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Vawter House

Private Residence

Sylvan Lake, Michigan
project cost: $350,000
project size: 2,000 sf
design: 1997

featured in Architectural Record Magazine / received young architects award

Program: inside / out house

Situated between a street and a lake, and laying within a flood plane, the position of this house defines its form.  One encounters upon approach a minimal entrance, composed solely of elements that receive street travel: a door to enter and a place to store cars.  Upon entry, the focus initially is on intimacy of scale before the house unfolds toward a larger room whose space wraps up the stair to an open floor above.  The spatial sequence of the house is organized as a “decompression zone,” a place where one shakes off the pressures of the day.  One step further, and the walls give way to open vistas of the lake and landscape.  On the lake side, the house reaches toward the water and seems to relax as it embraces the natural surroundings.  The building grips the unstable earth by a series of drilled piers, and holds its position against the rush of flood waters that periodically sweep onto the parcel.  A passageway in the shape of an apse forms an ambiguous space between the kitchen and living room: it provides cover, yet is open to the elements along one wall.  It can be traversed comfortably in warmer months.  And when the lake does overflow onto the property, this apse becomes an internal, private lake solely for the homeowners to view six inches below their feet.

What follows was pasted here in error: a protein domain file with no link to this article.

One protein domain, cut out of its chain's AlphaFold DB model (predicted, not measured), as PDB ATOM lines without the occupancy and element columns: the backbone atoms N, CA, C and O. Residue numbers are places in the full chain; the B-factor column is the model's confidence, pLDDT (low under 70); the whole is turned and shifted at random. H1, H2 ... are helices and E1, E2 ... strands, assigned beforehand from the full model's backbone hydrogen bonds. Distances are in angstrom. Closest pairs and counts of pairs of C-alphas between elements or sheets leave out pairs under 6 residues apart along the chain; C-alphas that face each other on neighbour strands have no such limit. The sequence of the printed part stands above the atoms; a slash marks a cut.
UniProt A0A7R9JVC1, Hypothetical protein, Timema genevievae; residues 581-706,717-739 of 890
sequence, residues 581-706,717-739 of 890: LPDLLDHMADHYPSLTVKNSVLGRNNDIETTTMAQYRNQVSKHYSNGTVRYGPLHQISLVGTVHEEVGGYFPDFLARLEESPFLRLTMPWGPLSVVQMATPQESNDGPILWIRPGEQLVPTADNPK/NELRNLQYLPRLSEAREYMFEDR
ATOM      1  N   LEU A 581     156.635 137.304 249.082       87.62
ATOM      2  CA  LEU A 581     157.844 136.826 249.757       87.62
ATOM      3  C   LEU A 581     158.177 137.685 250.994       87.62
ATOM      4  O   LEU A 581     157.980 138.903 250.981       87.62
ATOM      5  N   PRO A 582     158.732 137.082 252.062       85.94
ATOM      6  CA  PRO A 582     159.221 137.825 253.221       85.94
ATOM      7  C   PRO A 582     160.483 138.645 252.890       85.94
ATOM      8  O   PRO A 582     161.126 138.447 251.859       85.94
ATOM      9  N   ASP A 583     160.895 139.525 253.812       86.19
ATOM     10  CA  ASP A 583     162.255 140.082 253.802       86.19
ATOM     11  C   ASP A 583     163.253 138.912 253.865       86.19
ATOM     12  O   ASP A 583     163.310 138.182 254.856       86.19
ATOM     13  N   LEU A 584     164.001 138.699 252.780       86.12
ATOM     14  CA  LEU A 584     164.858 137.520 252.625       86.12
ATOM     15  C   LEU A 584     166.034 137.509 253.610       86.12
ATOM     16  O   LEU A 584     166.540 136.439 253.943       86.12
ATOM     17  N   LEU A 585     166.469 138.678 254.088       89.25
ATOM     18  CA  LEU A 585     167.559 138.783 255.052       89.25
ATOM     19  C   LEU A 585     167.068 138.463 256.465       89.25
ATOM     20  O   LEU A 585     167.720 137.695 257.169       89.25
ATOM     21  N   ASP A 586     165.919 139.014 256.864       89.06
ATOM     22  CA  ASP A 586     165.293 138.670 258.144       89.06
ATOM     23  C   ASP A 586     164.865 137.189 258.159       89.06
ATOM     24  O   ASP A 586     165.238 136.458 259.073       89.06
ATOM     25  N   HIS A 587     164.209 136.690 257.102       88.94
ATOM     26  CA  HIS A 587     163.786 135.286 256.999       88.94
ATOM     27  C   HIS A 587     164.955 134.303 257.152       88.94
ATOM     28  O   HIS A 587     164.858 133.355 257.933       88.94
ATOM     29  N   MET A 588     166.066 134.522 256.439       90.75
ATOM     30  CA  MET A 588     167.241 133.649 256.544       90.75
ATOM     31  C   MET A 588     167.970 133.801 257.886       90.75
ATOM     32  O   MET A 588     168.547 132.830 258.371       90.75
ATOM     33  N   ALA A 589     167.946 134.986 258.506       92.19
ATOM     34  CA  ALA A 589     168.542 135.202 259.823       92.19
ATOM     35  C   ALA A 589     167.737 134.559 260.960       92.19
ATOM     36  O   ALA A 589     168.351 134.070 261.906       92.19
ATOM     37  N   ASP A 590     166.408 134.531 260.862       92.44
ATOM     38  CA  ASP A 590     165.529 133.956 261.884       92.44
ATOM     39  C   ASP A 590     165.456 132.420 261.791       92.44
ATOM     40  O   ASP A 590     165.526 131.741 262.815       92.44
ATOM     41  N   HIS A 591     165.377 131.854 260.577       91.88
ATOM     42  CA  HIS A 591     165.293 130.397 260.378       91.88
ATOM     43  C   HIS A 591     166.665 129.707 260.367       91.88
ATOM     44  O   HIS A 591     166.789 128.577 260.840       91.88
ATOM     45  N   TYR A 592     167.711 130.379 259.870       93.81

The structural system, an extension of this attachment to the earth, modulates the overall form of the house.  The timber frame is set in place, letting the building’s skeleton telescope through the wall surface to be read on the outside.  Influenced by Detroit’s history and local industry, the construction system was conceived of as a prefabricated wood frame and panel assembly system.  Stressed skin sandwich panels are fabricated in a local factory, delivered and bolted in place.  The process is a combination of automotive production as well as post-war housing production in the area, both of which are ghosts of Detroit’s past.  What remains are fragments of each type of production willing to try a new set of limits.

Materials: wood frame + siding . glass wall enclosure



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